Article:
Here are certain guidelines to follow in a working environment.
How to welcome newcomers

  • Newcomers should be welcomed by their seniors and colleagues.
  • They should be briefed about their jobs and company practices.
  • Staff at any level should be introduced to any newcomers they encounter.
  • Courtesies should be extended to everyone you meet, irrespective of whether it’s the receptionist or the CEO.
  • Avoid asking personal questions regarding the newcomer’s educational qualifications/ parentage/ marital status/ age/ income etc.
  • Our names are an important symbol of our identity. Do not mispronounce, misspell or mix-up anybody’s name.’
  • Using someone’s first name usually implies that you are superior to him, decidedly equal or friends. Therefore, it is best to start off formally. Use their surnames, preceded by Mr, Mrs or Ms. He/ she can then easily suggest that you use a first name.

How to show courtesy towards colleagues

  • Greet everyone you encounter cheerfully and with a smile on your way into the office. On your way out, remember to thank the receptionist / office boys etc.
  • Good bosses, employees and colleagues don’t forget their manners. Remember ‘please’ and ‘thank you’.
  • Always show your appreciation with a smile.
  • Small talk and light chitter chatter at work is essential; it expresses friendliness without demanding attention. Whether you talk about the traffic or the weather, the vital message is that you are all part of the same team.
  • Be polite to hired help like peons, drivers, delivery boys etc.
  • Do not talk loudly when you talk over the phone or to your colleagues. Talk in a soft and clear voice.
  • Take instructions with grace and give instructions gracefully.
  • On occasions like birthdays, staff members should receive a personal gift, good wishes and words of appreciation from the boss and colleagues.
  • Always be considerate. The last person to leave the office should not have to switch off all the lights, air conditioners and computers. For example, when a photocopier runs out, whoever used the last sheet of paper should refill it.
  • When you are going to get yourself a cup of tea, coffee or a cold beverage, offer to bring one for your co-workers as well.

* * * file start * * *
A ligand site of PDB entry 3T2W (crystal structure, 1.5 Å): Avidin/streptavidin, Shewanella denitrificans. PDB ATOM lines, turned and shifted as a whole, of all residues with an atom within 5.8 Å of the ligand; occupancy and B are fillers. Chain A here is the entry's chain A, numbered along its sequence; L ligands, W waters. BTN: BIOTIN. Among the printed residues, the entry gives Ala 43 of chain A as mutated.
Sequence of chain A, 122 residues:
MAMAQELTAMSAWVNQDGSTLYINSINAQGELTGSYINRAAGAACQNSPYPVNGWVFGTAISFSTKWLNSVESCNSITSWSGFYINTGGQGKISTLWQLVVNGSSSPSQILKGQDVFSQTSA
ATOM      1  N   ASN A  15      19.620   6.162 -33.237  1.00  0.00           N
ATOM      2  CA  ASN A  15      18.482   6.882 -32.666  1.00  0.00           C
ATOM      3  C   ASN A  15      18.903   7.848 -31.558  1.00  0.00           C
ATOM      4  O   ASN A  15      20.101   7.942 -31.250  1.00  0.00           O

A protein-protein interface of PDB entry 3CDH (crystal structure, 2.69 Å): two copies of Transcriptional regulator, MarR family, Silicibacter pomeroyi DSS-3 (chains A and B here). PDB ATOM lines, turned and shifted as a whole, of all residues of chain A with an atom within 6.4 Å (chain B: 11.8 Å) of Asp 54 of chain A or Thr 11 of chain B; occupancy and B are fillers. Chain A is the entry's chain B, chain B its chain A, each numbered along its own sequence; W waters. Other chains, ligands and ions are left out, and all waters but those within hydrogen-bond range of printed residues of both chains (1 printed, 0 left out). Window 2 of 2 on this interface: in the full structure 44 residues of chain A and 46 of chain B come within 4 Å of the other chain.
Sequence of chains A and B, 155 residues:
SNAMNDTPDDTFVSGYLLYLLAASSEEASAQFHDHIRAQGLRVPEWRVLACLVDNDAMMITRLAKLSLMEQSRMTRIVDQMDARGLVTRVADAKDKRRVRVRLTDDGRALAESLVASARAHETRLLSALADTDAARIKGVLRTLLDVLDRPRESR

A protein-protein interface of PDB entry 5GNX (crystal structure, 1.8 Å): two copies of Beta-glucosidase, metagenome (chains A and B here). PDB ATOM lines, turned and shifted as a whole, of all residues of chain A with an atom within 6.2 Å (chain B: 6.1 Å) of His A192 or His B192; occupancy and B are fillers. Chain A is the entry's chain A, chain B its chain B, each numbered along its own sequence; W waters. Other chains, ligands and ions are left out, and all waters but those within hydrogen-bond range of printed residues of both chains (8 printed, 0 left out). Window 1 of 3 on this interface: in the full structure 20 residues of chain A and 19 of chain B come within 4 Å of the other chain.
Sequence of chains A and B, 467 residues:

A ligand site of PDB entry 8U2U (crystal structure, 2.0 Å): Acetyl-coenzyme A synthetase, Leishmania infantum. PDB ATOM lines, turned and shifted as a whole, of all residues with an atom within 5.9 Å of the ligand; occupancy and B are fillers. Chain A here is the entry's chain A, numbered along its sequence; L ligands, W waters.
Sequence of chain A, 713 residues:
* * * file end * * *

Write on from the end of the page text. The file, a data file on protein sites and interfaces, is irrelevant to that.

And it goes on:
• How to make yourself likeable and pleasant to work with

    • Don’t be a whiner who is always complaining and miserable with his/ her lot in life.
    • Never use words like ‘can’t’ and ‘won’t’, nor phrases like ‘I’m busy’ and ‘that’s not my job’.
    • Do not criticise anyone — that’s not your job. And if you get criticised, be professional about it. Do not take it personally.
    • Keep personal conversations down to a minimum and keep out of earshot of others.
    • It is shabby to look through people’s computers, emails or letters — and don’t ever make the mistake of sneaking into people’s personal property like handbags or wallets. Be responsible for your own property and valuables. If you lose your expensive items, everybody else becomes a suspect and nobody likes being one!
    • Never borrow anything from someone’s desk without permission and when you do always return it in good condition.
    • Do not misuse office property. Keep your workplace orderly. Do not infringe on other people’s space.
    • Be friendly with colleagues of the opposite sex but know where to draw the line. Don’t get involved needlessly in any situation which could lead to embarrassment and could potentially damage not only your reputation, but that of the organisation as well.
    • Do not get indulge in office gossip or discuss delicate topics (religion, politics, money, sex etc).
    • Do not fidget or make unnecessary sounds which can be distracting to your co-workers.
    • Maintain stringent standards of personal hygiene. Do clean up after yourself when you use the restrooms so the next person using it does not have to scrunch up his/ her nose!